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Public Prosecution: Morsi not responsible for deaths - Daily News Egypt

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Public Prosecution: Morsi not responsible for deaths

Tala’at Abdallah’s new spokesman says cases of Al-Gendy and Saber moving at an accelerated pace

Prosecutor General Tala'at Abdallah (AFP/ File photo / Mahmoud Khaled)
Prosecutor General Tala’at Abdallah (AFP/ File photo / Mahmoud Khaled)

The public prosecution said there were no facts incriminating President Mohamed Morsi in the deaths of protesters in Cairo or other parts of Egypt. Prosecutor General Tala’at Abdallah’s new spokesman, Mostafa Duweidar, addressed the press for the first time on Sunday morning.

He said that the wave of violence was not in the president’s hands and that there were “no surprises” in the developing prosecution against former president Hosni Mubarak.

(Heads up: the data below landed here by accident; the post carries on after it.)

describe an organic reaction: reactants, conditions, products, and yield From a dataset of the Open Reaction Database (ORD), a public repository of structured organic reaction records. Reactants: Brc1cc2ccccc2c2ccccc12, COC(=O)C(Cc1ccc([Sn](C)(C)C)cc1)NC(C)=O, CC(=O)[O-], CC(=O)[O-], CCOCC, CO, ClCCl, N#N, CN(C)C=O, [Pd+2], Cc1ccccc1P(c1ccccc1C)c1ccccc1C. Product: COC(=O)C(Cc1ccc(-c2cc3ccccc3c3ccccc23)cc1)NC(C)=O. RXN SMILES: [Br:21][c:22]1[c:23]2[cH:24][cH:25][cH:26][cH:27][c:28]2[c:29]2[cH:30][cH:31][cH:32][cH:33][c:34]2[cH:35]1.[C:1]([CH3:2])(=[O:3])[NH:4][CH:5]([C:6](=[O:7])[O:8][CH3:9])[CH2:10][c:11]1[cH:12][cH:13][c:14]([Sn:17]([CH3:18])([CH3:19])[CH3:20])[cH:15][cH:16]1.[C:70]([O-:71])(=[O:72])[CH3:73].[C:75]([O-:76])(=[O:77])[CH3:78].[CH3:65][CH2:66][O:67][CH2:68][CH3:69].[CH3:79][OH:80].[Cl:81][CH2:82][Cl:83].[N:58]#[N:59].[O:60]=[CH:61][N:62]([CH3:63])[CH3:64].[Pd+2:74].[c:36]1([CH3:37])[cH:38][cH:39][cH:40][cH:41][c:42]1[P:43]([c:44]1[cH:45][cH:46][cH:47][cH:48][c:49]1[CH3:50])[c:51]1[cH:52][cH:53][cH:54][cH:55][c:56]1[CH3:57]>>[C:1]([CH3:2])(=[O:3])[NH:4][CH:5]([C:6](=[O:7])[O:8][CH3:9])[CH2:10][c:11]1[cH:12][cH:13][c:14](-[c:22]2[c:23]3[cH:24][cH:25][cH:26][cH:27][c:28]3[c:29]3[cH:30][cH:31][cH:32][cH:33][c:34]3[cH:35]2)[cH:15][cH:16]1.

Duweidar said the public prosecution had continued investigating the case of Hamada Saber, a protester who was stripped, beaten and dragged by Central Security Forces (CSF) at the presidential palace. He added that the prosecution was also investigating the death of 28 year-old activist Mohamed Al-Gendy, saying that preliminary reports indicated that Al-Gendy was killed in a car accident. However, the spokesman said that only the final results of these investigations would reveal the truth.

Dueweidar indicated that Abdallah had made specific requests to accelerate the pace of the investigations “for the sake of convenience and prompt justice”.

The spokesman affirmed that the prosecution considered and examined all complaints, and stressed that “no one is above the law”, saying that all submissions were dealt with using the framework of a legal and unbiased procedure. Duweidar also stressed the importance of transparency when the public prosecution was conducting investigations.

He denied that the institution was politicised, stressing that it was independent from any political force in the country. Many critics of President Mohamed Morsi claimed his 22 November presidential decree, which appointed Abdallah, proved that he was politically-motivated to influence the inner workings of the judiciary.

Duweidar also affirmed that the public prosecution was in the process of improving its inner workings and provide more training for its employees.

























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